He has to, because that’s the only way to save himself. Harvey is Batman–driven by guilt over an incident when he was a child, over which he had no control; crafted out of equal parts fear and anger (Big Bad Harv is as much bully as Batman is a bat); lashing out at those he blames in an often needlessly elaborate fashion that turns it almost into a game (everything in twos).
The machinations of chance drive relentlessly to destroy Harvey and create Two-Face: the incident as a child that led him to repress his anger; the incidents at the raid and the party that drew Candice’s interest; the stray bullets, pushed off target by Batman’s attempt to save his life, that caused the explosion that cemented his transformation–all are accidents, coincidences; it is no wonder that he becomes a mercurial creature of chance, basing all his choices on a binary between “good” and “bad” determined by a coin toss.
And all because of a single mistake–by Batman, adding still more to his guilt. But like Dent’s childhood bully, the triggering incident wasn’t the real cause; another disease existed from the start. (There is a great deal to be said about BTAS’ treatment of mental illness, little of it good. However, at least this episode shows that the stigmatization of mental illness can be more damaging than the illness, so perhaps that criticism can wait for an episode that is directly about mental health treatment.)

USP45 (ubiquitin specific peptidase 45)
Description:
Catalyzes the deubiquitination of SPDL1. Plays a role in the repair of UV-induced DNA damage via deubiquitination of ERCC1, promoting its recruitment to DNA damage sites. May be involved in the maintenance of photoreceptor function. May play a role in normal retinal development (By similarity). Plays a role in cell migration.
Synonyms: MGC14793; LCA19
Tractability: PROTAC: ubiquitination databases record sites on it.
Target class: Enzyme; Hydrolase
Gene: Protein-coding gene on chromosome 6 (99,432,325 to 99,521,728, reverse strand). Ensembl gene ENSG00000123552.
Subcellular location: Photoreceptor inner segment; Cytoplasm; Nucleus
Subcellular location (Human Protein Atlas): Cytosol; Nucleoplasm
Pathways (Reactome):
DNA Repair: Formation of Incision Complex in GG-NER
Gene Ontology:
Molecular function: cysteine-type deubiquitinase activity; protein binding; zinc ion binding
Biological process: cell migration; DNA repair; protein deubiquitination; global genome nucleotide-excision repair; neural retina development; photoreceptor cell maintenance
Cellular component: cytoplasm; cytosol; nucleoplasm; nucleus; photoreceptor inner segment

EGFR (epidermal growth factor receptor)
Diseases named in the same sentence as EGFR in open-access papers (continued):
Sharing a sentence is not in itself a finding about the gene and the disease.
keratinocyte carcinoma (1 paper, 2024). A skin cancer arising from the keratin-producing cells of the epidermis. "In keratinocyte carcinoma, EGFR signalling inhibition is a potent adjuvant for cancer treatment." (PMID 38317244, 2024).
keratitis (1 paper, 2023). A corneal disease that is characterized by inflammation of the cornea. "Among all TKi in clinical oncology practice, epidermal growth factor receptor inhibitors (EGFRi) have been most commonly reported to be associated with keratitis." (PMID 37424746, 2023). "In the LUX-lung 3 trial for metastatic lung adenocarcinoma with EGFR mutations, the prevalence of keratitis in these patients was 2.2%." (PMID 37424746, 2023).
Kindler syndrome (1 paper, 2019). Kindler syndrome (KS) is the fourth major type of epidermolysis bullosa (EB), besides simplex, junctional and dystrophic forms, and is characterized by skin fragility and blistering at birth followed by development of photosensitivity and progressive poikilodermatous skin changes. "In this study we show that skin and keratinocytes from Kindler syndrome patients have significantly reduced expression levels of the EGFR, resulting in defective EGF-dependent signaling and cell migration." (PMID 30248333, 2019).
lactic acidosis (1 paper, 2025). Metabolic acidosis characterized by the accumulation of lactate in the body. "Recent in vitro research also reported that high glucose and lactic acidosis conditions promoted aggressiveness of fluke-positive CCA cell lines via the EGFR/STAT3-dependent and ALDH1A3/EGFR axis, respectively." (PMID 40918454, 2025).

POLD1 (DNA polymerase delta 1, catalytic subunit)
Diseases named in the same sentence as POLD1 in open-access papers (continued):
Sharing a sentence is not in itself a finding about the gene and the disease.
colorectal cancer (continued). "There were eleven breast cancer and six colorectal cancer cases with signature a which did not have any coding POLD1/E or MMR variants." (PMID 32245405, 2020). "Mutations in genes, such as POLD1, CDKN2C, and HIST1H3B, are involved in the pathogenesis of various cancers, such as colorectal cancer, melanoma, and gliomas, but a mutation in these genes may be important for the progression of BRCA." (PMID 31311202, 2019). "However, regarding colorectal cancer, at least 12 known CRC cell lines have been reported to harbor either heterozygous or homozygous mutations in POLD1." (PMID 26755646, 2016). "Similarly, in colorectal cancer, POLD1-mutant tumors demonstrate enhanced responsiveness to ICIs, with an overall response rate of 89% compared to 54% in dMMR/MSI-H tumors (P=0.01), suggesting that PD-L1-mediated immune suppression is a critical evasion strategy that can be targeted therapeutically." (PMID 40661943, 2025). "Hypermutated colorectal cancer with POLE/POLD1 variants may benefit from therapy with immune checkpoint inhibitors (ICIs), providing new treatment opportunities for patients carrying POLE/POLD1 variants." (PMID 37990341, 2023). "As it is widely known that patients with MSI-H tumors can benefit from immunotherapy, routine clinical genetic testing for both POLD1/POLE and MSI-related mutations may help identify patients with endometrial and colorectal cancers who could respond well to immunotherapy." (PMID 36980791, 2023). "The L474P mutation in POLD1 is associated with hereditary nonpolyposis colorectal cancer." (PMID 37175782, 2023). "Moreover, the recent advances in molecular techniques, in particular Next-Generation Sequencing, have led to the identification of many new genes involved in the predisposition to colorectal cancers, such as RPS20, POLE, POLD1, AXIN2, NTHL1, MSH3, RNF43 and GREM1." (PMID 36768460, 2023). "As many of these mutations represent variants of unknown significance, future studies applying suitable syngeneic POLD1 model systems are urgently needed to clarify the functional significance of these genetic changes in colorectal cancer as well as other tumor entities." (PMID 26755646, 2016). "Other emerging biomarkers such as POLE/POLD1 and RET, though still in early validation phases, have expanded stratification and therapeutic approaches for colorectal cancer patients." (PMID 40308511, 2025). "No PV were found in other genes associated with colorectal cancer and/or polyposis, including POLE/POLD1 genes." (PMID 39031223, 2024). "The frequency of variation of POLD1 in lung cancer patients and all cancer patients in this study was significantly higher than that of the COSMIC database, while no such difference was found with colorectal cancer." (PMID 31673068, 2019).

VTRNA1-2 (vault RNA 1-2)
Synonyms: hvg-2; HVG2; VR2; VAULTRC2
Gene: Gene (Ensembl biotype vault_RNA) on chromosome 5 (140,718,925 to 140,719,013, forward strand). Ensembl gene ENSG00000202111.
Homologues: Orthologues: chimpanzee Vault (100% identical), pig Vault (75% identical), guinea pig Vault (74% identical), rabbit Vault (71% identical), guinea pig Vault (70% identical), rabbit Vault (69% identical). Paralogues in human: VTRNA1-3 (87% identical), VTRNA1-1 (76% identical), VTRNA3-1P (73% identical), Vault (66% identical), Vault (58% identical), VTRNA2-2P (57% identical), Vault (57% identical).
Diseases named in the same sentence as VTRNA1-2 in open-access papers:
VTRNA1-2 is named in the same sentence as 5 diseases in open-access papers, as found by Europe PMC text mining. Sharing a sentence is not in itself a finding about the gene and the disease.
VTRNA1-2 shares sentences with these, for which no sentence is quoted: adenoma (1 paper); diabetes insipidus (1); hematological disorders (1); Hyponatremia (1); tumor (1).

There is nothing anyone can do to save him; there is simply too much bad luck to oppose. In the end, even Batman is reduced to just flipping a coin and making a wish, once again feeling the guilt of failing to save someone he cared about.
It’s September 25 and 28, 1992. Topping the charts are, as always it seems, Boyz II Men. The Last of the Mohicans opens at number one this weekend, knocking Sneakers into second place. In the news, Spanish artist Cesar Manrique dies; the Provisional Irish Republican Army destroys a police lab in Belfast; and a joint US, Colombian, and Italian operation arrests 165 people on money laundering charges associated with the cocaine trade.
On Batman the Animated Series, we have “Two-Face,” a two-part tale of a divided soul obsessed with binaries, twos, and twins, who reminds us that every coin has two sides.
It’s September 25 and 28, 1992. Boyz II Men top the charts, as they have for many weeks and will continue to do for many more, while The Last of the Mohicans opens atop the charts this weekend. In the news, TV and film actor Keir Gilchrist is born; Mexico reestablishes diplomatic relations with Vatican City after 130 years of silence; the Cartoon Network launches in a few days.